The small town of Big Arm

Big Arm is located in the shadow of the Mission Mountains, along the west side of Flathead Lake. Because it was, and is located within the Flathead Indian Reservation boundary, the area that would become Big Arm did not develop non-Indian settlements until after the allotment of the reservation in 1910. In 1904, Senator Joseph Dixon pushed the Flathead Reservation Allotment Act through Congress, even though it was strongly opposed by the Flathead tribe. The act allowed unclaimed reservation lands to be claimed by non-Indians. After the reservation was surveyed and lands were claimed by tribal members, in 1910 white settlers entered a lottery to be able to claim open Flathead lands.

Almost immediately, homesteads in the fertile lands surrounding the lake were claimed. Longtime resident Roberta Culp wrote:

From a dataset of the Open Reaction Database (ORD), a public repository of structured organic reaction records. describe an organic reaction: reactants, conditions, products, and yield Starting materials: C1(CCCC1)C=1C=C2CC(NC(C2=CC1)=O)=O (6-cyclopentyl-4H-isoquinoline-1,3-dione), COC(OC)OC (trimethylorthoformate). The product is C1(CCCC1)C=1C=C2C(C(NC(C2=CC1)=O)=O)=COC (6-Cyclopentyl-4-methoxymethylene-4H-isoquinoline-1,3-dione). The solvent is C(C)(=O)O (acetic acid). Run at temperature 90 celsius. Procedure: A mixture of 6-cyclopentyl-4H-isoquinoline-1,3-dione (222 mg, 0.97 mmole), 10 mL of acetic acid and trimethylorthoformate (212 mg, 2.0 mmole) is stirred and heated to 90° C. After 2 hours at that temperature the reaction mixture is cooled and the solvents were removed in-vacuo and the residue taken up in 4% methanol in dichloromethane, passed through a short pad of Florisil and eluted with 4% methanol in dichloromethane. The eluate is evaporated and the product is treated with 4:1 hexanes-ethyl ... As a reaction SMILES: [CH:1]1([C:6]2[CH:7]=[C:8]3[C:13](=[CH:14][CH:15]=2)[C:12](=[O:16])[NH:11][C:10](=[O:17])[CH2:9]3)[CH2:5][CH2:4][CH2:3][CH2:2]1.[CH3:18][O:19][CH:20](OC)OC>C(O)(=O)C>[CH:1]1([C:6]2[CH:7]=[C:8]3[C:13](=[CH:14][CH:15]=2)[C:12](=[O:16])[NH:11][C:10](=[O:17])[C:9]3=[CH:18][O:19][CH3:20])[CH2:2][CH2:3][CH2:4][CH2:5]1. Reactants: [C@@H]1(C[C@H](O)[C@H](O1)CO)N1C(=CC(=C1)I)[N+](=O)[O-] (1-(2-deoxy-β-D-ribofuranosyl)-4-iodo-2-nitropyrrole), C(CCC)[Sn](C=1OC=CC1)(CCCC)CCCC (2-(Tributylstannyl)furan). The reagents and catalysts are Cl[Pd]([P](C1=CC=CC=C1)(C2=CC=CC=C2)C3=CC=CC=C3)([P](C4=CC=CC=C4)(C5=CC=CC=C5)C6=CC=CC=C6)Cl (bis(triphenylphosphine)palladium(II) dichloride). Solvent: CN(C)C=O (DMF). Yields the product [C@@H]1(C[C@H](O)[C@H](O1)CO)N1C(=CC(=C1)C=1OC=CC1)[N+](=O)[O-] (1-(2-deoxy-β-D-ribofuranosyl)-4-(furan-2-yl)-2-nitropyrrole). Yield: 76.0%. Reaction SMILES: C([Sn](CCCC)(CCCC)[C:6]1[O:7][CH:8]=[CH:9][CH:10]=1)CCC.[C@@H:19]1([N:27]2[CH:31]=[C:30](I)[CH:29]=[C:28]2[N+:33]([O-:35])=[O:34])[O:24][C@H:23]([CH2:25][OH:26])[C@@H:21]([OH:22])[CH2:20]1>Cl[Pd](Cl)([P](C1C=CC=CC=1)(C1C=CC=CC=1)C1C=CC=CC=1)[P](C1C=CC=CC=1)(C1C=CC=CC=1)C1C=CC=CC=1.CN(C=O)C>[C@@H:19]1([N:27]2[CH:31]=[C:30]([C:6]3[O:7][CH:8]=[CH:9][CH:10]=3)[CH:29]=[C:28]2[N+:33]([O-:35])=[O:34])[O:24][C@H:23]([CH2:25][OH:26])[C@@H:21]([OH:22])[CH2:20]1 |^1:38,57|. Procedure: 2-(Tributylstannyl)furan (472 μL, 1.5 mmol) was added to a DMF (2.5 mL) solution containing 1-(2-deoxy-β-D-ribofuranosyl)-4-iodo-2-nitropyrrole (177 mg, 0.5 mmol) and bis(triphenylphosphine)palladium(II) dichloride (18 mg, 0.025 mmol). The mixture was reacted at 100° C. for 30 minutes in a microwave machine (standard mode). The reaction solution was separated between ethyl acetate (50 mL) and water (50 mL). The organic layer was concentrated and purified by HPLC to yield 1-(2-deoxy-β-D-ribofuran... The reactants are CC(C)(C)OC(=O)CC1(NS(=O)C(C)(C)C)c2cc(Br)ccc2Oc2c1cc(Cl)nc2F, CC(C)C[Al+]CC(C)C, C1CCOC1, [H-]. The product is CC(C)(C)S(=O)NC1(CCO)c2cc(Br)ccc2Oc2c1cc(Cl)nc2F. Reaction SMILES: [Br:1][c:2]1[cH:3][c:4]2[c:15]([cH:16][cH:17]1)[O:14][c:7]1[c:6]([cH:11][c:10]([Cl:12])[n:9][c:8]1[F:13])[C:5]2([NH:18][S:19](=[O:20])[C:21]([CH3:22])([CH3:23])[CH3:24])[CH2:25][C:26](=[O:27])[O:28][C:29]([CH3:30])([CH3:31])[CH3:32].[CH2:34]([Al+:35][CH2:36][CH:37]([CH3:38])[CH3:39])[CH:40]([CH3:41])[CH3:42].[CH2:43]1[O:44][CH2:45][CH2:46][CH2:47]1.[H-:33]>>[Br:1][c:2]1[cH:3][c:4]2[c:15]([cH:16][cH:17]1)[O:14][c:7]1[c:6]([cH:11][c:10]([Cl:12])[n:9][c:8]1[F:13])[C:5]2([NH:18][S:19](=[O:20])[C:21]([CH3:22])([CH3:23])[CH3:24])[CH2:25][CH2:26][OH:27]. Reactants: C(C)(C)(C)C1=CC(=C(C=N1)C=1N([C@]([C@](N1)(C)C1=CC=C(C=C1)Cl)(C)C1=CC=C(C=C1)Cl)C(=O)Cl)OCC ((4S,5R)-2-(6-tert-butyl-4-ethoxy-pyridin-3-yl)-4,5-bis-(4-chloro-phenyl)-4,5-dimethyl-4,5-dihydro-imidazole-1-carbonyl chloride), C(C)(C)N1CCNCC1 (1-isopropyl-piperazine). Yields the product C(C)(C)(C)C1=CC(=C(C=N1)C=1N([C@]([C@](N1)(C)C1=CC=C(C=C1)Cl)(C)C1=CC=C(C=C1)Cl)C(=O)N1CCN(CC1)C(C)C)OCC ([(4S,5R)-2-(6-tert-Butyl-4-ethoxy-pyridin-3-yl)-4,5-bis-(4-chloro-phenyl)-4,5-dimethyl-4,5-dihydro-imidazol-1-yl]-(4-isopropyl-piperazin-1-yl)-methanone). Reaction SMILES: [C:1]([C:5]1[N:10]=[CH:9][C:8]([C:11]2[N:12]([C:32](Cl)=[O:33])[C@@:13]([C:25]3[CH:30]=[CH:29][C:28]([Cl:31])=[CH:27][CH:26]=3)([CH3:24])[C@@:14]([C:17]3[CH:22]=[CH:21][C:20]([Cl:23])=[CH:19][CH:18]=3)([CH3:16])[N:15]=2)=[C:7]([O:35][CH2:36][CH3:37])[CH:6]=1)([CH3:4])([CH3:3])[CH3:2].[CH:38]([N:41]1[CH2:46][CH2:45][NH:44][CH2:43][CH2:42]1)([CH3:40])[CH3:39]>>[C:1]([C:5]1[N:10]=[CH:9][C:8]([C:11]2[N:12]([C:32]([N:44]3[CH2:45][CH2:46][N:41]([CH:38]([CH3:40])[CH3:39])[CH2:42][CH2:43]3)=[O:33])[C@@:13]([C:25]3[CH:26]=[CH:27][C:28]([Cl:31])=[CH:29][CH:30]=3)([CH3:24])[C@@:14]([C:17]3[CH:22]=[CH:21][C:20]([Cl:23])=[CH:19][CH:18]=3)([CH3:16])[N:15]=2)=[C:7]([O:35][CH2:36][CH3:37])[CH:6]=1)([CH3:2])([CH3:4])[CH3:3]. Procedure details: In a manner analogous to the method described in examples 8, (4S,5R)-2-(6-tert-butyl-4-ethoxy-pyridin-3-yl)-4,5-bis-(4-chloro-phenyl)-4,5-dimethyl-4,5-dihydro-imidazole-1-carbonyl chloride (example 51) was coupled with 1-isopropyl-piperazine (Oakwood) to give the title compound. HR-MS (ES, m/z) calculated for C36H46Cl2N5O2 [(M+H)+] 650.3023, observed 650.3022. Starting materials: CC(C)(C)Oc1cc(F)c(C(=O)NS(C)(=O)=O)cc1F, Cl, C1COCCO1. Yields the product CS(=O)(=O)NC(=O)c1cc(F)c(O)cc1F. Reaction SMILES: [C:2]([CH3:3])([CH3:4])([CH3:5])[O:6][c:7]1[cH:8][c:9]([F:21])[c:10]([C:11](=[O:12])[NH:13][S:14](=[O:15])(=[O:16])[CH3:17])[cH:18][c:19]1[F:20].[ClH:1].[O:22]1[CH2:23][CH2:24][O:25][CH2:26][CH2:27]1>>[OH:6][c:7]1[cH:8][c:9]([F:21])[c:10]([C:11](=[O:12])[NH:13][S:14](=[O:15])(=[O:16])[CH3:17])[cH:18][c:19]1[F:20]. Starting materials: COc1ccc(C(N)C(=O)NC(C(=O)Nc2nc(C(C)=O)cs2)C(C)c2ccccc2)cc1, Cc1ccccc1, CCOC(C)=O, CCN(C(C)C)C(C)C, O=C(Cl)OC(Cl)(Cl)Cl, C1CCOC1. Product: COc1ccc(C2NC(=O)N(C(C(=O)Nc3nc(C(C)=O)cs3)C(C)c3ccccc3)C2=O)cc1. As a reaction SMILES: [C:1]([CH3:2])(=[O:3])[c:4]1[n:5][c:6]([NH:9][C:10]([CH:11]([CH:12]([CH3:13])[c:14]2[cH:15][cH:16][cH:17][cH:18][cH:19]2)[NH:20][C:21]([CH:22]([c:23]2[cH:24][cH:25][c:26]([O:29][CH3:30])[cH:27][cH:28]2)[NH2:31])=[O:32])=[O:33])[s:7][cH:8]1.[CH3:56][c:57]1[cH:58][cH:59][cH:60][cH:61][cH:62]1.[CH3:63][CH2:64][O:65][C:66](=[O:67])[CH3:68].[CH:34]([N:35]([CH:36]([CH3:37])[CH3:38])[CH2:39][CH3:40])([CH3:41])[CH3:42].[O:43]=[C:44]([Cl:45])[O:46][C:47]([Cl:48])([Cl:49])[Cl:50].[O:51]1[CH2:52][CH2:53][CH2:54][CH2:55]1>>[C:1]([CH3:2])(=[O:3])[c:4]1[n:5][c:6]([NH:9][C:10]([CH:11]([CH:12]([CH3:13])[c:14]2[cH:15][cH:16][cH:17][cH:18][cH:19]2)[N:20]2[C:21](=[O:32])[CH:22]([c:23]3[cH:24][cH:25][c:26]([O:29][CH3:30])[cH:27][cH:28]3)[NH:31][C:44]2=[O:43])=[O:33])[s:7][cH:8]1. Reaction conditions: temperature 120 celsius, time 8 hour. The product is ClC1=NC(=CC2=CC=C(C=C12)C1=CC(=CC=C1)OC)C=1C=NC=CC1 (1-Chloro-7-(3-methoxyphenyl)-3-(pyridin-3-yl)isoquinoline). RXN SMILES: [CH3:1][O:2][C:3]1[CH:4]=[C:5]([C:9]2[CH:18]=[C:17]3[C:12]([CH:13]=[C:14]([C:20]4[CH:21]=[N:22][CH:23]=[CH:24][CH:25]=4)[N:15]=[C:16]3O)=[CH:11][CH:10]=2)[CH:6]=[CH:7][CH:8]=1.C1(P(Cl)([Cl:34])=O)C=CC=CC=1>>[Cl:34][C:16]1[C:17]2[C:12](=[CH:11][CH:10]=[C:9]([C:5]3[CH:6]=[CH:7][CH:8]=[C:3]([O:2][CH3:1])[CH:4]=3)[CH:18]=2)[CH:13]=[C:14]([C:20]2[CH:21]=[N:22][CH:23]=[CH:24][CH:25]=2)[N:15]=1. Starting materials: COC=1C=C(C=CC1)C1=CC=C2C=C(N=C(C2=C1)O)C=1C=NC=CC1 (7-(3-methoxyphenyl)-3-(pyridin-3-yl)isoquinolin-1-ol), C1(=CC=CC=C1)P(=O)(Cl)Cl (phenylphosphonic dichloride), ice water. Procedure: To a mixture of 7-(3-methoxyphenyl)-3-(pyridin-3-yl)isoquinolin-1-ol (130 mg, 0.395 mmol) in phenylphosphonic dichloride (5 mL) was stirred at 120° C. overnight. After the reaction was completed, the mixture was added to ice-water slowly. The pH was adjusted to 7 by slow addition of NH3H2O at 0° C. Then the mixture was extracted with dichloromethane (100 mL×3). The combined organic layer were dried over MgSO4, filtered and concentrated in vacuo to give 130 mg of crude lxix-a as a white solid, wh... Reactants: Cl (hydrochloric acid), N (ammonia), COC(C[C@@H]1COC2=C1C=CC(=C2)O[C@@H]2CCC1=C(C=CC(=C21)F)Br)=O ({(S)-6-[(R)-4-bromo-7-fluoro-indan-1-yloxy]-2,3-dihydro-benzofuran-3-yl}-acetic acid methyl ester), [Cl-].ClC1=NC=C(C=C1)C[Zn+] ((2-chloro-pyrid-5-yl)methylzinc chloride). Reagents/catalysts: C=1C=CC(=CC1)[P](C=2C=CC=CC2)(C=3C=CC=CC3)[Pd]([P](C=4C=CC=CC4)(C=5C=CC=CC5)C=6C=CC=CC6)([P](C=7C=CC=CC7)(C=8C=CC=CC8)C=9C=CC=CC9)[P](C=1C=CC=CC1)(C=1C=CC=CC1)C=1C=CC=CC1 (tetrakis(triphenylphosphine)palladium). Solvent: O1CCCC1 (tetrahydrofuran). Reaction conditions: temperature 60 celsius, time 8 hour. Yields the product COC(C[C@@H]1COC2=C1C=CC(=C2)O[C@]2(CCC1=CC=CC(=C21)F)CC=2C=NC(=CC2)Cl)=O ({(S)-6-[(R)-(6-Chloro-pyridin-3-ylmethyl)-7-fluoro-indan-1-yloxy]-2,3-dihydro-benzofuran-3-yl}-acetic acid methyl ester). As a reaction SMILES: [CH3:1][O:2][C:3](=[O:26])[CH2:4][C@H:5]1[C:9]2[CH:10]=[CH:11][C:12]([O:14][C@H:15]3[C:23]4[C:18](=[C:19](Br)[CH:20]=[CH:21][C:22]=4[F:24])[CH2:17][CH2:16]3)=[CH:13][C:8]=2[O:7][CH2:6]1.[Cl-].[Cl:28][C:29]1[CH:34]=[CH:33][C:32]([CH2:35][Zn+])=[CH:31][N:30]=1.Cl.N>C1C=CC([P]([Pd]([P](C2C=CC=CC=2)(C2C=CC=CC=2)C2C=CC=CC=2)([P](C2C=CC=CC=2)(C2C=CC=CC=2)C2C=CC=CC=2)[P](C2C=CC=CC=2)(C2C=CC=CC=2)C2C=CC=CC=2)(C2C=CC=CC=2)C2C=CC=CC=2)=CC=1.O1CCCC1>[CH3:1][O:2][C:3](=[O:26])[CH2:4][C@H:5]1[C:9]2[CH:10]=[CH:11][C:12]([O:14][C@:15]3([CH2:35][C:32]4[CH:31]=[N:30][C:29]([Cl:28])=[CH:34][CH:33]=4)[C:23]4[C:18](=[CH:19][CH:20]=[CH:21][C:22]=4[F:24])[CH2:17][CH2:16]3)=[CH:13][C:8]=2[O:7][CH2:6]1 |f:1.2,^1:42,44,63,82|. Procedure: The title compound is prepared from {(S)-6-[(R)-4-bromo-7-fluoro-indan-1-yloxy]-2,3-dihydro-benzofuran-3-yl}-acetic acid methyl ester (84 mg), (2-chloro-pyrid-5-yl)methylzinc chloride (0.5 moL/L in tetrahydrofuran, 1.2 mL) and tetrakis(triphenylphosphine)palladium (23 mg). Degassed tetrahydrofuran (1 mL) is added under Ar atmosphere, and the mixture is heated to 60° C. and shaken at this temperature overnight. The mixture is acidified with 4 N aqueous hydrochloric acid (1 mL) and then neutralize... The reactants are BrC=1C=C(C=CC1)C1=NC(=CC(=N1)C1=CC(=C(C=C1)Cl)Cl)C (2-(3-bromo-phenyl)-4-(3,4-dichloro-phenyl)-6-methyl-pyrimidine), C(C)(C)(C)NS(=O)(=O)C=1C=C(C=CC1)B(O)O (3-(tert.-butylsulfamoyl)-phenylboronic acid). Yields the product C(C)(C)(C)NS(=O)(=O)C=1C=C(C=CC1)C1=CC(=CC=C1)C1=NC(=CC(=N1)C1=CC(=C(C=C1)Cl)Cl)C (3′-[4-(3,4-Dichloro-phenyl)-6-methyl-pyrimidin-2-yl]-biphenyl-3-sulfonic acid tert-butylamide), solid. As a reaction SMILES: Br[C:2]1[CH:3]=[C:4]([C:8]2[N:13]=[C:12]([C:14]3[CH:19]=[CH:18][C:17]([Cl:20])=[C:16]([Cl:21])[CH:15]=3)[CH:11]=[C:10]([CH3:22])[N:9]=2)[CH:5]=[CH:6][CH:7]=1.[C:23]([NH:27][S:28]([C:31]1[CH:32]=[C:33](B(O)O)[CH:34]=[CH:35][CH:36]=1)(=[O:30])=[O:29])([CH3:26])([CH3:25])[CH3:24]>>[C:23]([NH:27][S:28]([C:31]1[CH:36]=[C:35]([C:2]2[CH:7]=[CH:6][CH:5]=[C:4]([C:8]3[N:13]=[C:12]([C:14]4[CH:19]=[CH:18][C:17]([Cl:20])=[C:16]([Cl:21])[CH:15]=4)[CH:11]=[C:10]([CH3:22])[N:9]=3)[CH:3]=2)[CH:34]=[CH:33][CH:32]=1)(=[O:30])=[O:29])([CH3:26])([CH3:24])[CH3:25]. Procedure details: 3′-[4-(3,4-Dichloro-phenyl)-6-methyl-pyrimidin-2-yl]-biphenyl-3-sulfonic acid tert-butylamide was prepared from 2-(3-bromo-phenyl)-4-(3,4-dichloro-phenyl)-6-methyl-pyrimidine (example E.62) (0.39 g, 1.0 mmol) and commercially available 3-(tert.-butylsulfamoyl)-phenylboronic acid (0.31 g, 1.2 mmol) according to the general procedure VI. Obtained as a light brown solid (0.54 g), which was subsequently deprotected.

When the homesteaders claimed their 40 to 160 acre farm unites in Big Arm in 1910 and 1911, there were about six or seven families of Indians already settled. The surveyed townsite was 645 acres and the population was 640 people. The U.S. Government had set aside one-half-mile square for a townsite, giving it the name of Big Arm because it lay on the "big arm" of Flathead lake. Over the area with checker board precision could be seen the survey stakes; most were wood, some were iron with shiny brass caps. The lots on the water front and those most suitable for business location sold like hotcakes as soon as the homesteaders began to move in. Residence lots went begging; some never sold.

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Exerpted fromBig Arm School, National Register of Historic Places Nomination, 2007.